Savers expect on average to be £97 a week short when retirement savings are compared with the expected outgoings in retirement, according to major research from Friends Life.
The insurer looked at the savings behaviour of 18,000 consumers in England and Scotland. It found that although 58 per cent hold some form of pension, and almost a quarter (23 per cent) are saving as much as they can afford into their pension, overall, the average total value of retirement savings (£312 a week) will not cover expected living and housing costs (£409 a week).
The research presents a regional view of the findings in the form of the UK Retirement Savings map below (click to enlarge), which highlights the disparities in savings attitudes between regions.
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For example, the West Midlands, Scotland and the South East have the highest proportion of people saving the maximum they can afford into their pension. In contrast, in the East Midlands, East of England and South West more than half of people are not contributing to a pension at all.
While people are more inclined to build up a pension in some areas rather than others, there are also differences between regions in their understanding of what they'll need in retirement.
The East of England, Greater London and Scotland are the three regions with the greatest mismatch between retirement income and expected living costs.
In particular, Londoners are second least likely to save for retirement, but also up against the highest living expenses, suggesting they are struggling to make pension provision given the difficulties of meeting current living costs.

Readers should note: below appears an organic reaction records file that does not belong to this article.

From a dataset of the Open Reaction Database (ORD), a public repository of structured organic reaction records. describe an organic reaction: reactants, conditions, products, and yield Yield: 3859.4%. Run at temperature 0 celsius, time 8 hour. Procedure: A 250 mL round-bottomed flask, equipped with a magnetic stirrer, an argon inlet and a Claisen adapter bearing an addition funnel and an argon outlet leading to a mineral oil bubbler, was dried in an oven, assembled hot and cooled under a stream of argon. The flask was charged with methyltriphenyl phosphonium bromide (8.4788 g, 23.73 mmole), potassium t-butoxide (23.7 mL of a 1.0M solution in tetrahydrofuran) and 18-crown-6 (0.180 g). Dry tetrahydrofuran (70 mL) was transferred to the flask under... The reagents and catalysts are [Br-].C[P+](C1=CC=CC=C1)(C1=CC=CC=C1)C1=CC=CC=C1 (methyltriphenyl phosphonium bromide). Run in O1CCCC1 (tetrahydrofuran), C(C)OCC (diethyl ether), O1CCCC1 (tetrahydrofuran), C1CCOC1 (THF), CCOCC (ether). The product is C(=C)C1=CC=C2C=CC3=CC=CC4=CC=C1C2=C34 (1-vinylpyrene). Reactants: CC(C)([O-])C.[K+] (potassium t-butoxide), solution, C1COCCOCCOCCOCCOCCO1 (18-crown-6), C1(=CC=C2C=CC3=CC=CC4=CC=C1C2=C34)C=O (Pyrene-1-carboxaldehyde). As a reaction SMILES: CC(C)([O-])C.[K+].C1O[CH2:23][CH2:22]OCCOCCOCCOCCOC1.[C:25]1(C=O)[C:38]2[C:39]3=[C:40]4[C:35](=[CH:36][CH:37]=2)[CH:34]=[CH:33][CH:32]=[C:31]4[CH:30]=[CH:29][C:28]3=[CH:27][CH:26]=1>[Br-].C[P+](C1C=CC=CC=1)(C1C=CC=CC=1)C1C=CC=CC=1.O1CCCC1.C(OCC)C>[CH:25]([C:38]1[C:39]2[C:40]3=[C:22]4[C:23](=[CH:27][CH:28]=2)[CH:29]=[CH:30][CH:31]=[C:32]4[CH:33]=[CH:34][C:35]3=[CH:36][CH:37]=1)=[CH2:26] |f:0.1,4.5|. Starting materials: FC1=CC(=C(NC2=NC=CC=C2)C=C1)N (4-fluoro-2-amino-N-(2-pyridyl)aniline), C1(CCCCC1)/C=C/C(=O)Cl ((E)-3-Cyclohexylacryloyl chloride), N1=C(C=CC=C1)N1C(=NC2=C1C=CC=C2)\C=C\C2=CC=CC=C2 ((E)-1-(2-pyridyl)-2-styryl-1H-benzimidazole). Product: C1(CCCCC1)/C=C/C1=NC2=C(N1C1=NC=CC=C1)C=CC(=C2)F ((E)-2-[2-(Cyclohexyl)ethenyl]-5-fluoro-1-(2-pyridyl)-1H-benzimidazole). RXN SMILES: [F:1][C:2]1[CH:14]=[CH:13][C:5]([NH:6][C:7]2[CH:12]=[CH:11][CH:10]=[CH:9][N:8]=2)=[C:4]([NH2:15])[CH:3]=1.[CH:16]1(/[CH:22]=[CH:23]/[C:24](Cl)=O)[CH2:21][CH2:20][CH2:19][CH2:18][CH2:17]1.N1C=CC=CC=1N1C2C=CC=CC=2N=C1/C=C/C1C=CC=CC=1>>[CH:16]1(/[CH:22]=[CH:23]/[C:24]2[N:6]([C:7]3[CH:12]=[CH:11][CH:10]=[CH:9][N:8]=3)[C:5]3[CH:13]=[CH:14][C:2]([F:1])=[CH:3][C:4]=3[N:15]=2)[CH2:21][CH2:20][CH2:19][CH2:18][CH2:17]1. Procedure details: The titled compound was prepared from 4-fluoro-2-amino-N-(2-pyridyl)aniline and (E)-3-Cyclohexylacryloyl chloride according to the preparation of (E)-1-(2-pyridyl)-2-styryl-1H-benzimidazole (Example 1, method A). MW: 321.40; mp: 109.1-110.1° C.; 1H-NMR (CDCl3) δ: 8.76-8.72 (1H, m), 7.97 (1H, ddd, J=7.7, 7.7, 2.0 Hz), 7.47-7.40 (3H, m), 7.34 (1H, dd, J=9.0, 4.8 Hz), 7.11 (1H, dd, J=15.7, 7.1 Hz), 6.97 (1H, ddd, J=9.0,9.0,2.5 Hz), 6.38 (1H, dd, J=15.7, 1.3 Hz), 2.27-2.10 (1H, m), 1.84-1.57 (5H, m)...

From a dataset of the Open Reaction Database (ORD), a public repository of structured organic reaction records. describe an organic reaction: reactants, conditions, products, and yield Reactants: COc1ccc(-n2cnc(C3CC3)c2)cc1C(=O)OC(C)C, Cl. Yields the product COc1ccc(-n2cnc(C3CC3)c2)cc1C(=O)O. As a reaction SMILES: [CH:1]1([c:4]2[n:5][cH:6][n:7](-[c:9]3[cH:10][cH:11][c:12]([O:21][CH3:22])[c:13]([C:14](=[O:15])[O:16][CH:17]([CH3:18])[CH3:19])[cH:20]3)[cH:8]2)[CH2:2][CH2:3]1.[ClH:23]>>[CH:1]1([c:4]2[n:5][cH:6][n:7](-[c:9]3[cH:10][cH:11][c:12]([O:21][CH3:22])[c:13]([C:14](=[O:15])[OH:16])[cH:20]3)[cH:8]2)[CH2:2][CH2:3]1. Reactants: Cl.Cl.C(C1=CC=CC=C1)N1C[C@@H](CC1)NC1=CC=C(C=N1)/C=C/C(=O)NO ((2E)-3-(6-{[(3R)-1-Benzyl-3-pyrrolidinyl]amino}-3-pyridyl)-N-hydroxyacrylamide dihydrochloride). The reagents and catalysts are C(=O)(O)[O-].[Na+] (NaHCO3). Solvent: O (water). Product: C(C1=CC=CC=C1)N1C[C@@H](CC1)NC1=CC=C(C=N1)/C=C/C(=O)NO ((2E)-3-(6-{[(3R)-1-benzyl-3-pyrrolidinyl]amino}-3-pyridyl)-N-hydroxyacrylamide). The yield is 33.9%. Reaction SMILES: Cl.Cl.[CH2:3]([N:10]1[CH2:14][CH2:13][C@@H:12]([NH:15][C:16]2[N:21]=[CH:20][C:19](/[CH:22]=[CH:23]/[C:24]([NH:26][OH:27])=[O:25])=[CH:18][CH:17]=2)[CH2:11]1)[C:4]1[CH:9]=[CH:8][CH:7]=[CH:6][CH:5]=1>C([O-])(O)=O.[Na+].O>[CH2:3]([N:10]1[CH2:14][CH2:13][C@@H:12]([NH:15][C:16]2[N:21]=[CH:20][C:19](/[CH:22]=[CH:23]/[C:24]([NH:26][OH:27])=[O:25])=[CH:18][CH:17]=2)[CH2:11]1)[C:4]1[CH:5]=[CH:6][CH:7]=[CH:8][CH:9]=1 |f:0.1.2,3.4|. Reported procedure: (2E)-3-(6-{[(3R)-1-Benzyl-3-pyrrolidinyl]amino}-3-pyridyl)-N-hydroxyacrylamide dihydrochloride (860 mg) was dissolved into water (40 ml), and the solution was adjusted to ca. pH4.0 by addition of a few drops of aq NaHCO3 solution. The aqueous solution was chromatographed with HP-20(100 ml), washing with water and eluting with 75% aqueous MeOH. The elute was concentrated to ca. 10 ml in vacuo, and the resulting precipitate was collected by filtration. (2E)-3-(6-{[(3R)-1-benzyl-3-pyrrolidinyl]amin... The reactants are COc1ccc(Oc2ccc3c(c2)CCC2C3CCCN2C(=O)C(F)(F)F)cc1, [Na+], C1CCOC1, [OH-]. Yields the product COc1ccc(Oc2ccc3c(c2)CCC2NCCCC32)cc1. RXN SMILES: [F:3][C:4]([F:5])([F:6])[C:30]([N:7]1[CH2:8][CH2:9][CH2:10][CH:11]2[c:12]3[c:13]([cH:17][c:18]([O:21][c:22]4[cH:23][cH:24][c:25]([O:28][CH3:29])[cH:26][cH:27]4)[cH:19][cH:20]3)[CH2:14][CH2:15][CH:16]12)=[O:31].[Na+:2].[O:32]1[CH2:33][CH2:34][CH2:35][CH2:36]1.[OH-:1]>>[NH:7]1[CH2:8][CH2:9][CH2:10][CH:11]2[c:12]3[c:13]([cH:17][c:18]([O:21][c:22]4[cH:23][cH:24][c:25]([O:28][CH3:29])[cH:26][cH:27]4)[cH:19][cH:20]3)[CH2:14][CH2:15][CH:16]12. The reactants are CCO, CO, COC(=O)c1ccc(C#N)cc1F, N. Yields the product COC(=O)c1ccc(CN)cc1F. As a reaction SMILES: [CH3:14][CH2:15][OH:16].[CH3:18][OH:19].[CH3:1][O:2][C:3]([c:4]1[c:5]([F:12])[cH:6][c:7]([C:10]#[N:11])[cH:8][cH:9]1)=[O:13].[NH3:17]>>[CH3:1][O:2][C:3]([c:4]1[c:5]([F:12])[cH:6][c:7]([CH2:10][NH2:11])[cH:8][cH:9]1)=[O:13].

Drilling down to city level, the research finds that people in Edinburgh are most focused on their pension saving, while those in Birmingham are up against a particularly large shortfall of £103 a week.
In contrast, residents of Sheffield and Bristol have most closely aligned their pension savings with likely costs of living in retirement.
'Our Retirement Savings Map shows there are worrying areas of financial deficit where a combination of a lack of awareness, lack of planning and soaring living costs mean a future situation of income shortfall,' comments Andy Briggs, group chief executive at Friends Life.
Friends Life highlights a number of steps that pension savers can take to help ensure they can afford the kind of retirement they expect, including considering Isa savings as well as pensions, consolidating pension pots from previous jobs, and finding investments suitable for their risk profile and circumstances.
That might include looking at investment trusts as an alternative to unit trusts as a long-term pension investment. New research from Canaccord Genuity highlights the fact that investment trusts have performed better than unit trusts in 12 out of 15 sectors over ten years, though the short-term ride may be bumpier.